Much ado over adobo
Long before the National Mapping and Resource Information Authority came up with the present count of 7,641 islands that comprise the Philippines, almost all Filipinos knew the number to be 7,107 or 7,100. That count must have resonated with Ferdinand Marcos, who had a fetish for the number 7 and always made important decisions or timed significant events to fall on dates with 7 or multiples of 7. The proclamation of Martial Law was dated Sept. 21, 1972 (21 being three times seven) and Imelda’s custom car plate was IRM 777. If we become a Chinese province, feng shui may dictate a revision in the number of Philippine islands to read 8888.
We have always left nation-branding with the Department of Tourism (DOT). Its most memorable campaigns were “Wow! Philippines” and “It’s more fun in the Philippines.” While DOT lures tourists in with the promise of sun, sand, and smiling people, the Department of Trade and Industry (DTI) wants to do its share by promoting Philippine food to global diners. To do that, it has to first define Philippine cuisine, but people are resisting this as an attempt to “standardize” one of our most basic dishes—adobo.
Just like our flag and currency, our food is like the calling card of the country. It expresses who we are, how we want to be seen, and perhaps even who we want to be. Some countries have a unique or particular dish: burgers for the US, sushi for Japan, curry for India, paella for Spain, tom yum for Thailand, pho for Vietnam. Singapore has appropriated Hainanese Chicken rice for its own. If you are to believe Wikipedia, there is a debate on the Chinese national dish, whether it is dim sum (Southern China) or Peking duck (Northern China).
Wikipedia also once listed lechon as the Philippines’ national dish. Today, lechon is off this list, which now mentions adobo, sinigang, sisig, pancit, and halo-halo. Pioneering food historian Doreen Fernandez once challenged partisans of adobo with an essay proposing sinigang as the national dish, but some people objected, saying the sour soup is not available in some regions, unlike adobo which seems to be everywhere.
Contrary to popular belief, adobo was in the Philippines before the Spanish conquest. Unfortunately, adobo’s native name was not recorded, leaving us with a dish described with the Spanish verb adobar: “to marinate, pickle, or cure with vinegar.” Adobo is technically not the name of a dish; it is a process, a way of cooking. Adobo is a Philippine dish, not a Spanish one.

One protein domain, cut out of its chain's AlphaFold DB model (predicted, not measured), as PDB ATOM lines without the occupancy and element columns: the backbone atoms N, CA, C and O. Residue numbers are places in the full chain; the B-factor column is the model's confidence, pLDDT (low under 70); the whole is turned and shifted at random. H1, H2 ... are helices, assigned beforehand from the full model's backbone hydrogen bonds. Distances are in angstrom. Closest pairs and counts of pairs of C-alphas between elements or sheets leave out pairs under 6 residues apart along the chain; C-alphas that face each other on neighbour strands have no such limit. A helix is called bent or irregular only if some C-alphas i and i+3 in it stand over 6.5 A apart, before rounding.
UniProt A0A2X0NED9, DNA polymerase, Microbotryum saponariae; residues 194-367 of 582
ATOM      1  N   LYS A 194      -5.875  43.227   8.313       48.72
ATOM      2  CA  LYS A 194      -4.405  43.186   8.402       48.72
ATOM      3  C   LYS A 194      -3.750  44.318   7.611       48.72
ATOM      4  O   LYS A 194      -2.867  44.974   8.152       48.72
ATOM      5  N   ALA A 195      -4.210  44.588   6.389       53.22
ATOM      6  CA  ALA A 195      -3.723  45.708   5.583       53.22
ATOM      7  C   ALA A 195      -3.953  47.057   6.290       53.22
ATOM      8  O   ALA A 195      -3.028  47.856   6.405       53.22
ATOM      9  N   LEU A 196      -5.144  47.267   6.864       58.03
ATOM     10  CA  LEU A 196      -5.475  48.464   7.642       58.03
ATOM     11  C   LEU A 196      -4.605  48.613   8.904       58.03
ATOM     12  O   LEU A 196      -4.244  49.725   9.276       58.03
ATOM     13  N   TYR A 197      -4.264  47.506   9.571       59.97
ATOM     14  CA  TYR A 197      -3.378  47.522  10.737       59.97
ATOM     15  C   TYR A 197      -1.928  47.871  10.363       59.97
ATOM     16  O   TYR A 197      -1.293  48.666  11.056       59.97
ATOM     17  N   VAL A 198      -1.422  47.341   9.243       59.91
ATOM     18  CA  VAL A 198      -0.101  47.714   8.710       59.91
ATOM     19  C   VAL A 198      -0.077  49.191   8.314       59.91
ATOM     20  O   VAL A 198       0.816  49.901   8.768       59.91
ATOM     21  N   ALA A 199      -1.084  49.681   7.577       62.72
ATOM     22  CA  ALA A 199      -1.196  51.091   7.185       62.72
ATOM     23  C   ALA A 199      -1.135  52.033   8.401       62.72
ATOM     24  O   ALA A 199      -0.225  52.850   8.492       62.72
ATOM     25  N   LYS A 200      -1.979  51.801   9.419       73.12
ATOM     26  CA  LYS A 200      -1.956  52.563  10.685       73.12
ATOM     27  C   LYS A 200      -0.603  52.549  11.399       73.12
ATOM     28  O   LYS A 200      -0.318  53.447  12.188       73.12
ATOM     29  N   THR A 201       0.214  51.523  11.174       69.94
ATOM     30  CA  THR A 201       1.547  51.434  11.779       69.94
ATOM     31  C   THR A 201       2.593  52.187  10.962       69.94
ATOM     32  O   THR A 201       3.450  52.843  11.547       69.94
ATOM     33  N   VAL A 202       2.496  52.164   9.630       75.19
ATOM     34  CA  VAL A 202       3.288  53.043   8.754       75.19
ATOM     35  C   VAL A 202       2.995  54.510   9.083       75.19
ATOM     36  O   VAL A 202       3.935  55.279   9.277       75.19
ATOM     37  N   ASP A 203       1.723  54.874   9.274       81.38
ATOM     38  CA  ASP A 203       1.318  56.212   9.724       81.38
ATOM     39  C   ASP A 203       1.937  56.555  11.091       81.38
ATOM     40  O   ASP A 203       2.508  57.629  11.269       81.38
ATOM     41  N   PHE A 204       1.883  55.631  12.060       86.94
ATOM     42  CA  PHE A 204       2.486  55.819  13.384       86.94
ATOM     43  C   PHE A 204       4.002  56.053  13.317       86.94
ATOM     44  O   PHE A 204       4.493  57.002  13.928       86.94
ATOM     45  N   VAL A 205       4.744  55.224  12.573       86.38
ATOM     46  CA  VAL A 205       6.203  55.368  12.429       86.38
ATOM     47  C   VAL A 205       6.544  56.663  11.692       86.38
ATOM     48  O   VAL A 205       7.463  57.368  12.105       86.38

Adobo is one of the pre-Spanish ways of cooking developed as humans in this country evolved from primitive to civilized state, from indio to Filipino. Primitive people ate things raw. Cooking came about when they discovered and tamed fire. The first cooking method was roasting over an open fire. The next step in civilization was boiling, which required fire and a cooking vessel. People cooked to eat and also to preserve food, in the age before refrigeration and dehydration. Adobo preserved food by having it pickled in vinegar, or keeping the meat fresh and safe from vermin under a layer of lard. Traces of ancient food preservation can be seen in the typical Filipino breakfast: Salt dried and preserved fish into tuyo (dry) and daing; smoking gave us tinapa; drying gave us tapa; and curing gave us tocino and longanisa.
The DTI clarified that it is not out to “standardize” our cuisine. Rather, it wants to define it by breaking it down to its elements. This is where the problem lies. When you talk food, you are dealing with tastes that are legion and subjective. You have to deal not only with history and process but also with nostalgia. You can’t out-argue someone who claims “my adobo is better than yours” or “my lola’s adobo is better than everyone else’s.” Charles de Gaulle once remarked about France: “How can anyone govern a nation that has 246 different kinds of cheese?” De Gaulle would be overwhelmed by the Philippines, with at least 21.8 million adobo recipes and variants based on the estimated number of households in the Philippines today.
Our Asean neighbors have defined and promoted their cuisine abroad, leaving us biting the dust. Defining adobo is easy, but promoting it abroad may be harder. Asian cuisines are presented well, the pinnacle being the Japanese bento box. Adobo is brown, not photogenic. Healthy eaters won’t find green leafy vegetables in it but pork and chicken swimming in an oily sauce pungent from vinegar and garlic. The better question should be: Do we want to be represented by adobo on the global table?
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